Guilt and crime are not objective. They change from time to time and people to people. If the majority in a constituency choose a criminal, their verdict has to be accepted. His crime ceases to be crime, when so chosen. No critic can sit in judgement over the people’s verdict in such a situation. And why fault only the Laloos? Is Sonia herself not an accused in the Bofors case?
R. Sajan, Kochi
The issue of criminal MPs with cabinet status requires courts to speed up cases against the tainted ministers. It would do Prime Minister Manmohan Singh infinite good to follow the dictates of his conscience rather than fall another prisoner to the compulsions of politics.
R.R. Sami, Tiruvannamalai
What moral right does any political party have to raise the issue of tainted ministers in government? Are not all political parties, barring the Left, guilty of giving tickets to tainted ministers and history-sheeters? And how is it that these tainted people win the elections with such a thumping majority? It’s because 60 per cent of the eligible voters do not exercise their franchise. They are the ones who don’t perform their duty and they cannot turn around to right the wrong.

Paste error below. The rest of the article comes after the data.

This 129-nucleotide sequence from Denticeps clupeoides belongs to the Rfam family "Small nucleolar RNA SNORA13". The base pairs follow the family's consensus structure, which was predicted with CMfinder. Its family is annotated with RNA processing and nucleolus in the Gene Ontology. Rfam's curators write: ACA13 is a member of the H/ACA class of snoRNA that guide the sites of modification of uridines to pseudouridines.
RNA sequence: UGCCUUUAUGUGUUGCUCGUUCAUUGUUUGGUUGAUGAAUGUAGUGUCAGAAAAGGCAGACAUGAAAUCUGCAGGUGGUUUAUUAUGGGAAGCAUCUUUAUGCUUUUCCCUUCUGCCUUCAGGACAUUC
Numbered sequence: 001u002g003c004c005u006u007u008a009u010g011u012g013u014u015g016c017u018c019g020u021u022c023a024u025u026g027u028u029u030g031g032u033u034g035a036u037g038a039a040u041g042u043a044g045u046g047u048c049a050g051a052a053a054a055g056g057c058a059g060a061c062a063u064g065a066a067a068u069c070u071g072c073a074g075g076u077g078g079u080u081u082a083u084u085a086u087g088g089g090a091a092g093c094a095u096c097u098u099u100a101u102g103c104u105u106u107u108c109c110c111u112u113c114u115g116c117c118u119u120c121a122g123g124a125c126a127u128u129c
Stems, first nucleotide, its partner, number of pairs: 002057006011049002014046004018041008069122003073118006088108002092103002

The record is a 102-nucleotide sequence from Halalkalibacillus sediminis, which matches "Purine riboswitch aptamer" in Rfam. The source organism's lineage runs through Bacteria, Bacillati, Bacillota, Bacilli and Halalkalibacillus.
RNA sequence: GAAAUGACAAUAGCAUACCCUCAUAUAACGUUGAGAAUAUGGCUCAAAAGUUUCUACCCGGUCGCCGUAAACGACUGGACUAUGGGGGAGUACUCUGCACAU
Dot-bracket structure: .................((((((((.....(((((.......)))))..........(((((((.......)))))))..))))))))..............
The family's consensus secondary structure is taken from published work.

Abdul Monim, on e-mail
Laloo, Mulayam and Mayawati seemed to have been competing with each other to provide the maximum number of criminals to the Lok Sabha. The rjd might be feeling even prouder for having provided some criminals as Union ministers!
A. Srikantaiah, Bangalore
Everyone knows that many of the criminal MPs have been elected because of the fear they have created within their own electorate. If they hadn’t got the votes, the consequences would have been unimaginable and unbearable for many in their constituency. Is this the democracy the Mahatma fought for?
I.R. Sharma, New Delhi
No amount of legislation can stop a criminal person from getting elected if this what the people want. Any legislation based on chargesheet filing is open to manipulation and will not help. Ultimately, it is the quality of the awareness of people and the quality of the institutions (like the judiciary) which make a democracy successful. These qualities alone can ensure that the sanctity of that other great institution, Parliament, is maintained.
Vivek Gupta, Atlanta, US
Prem Shankar Jha is right on the issue of tainted ministers being The First Cardinal Sin of the new government. A second sin is Sonia’s access to files. If things continue like this, upa could very well begin to stand for the UnPrincipled Alliance.
Ananda Padmanabhan, Chennai
Prem Shankar Jha is a master at chewing his own words. When the nda was trying to impose President’s rule in Bihar because of its lawlessness, writers like him opposed it vehemently. Now he is shedding crocodile tears for lawlessness in Bihar. If politicians like Laloo are guilty of breaking the law, then ‘intellectuals’ like Jha too are guilty of double standards.
Sachin Dixit, Mumbai
So, the Non-Democratic Alliance (NDA) goes out to usher in the Ulta Pulta Alliance (UPA), now to see whether its Callous Monetary Programme (CMP) works.
A.K. Chakraborty, Bongaigaon, Assam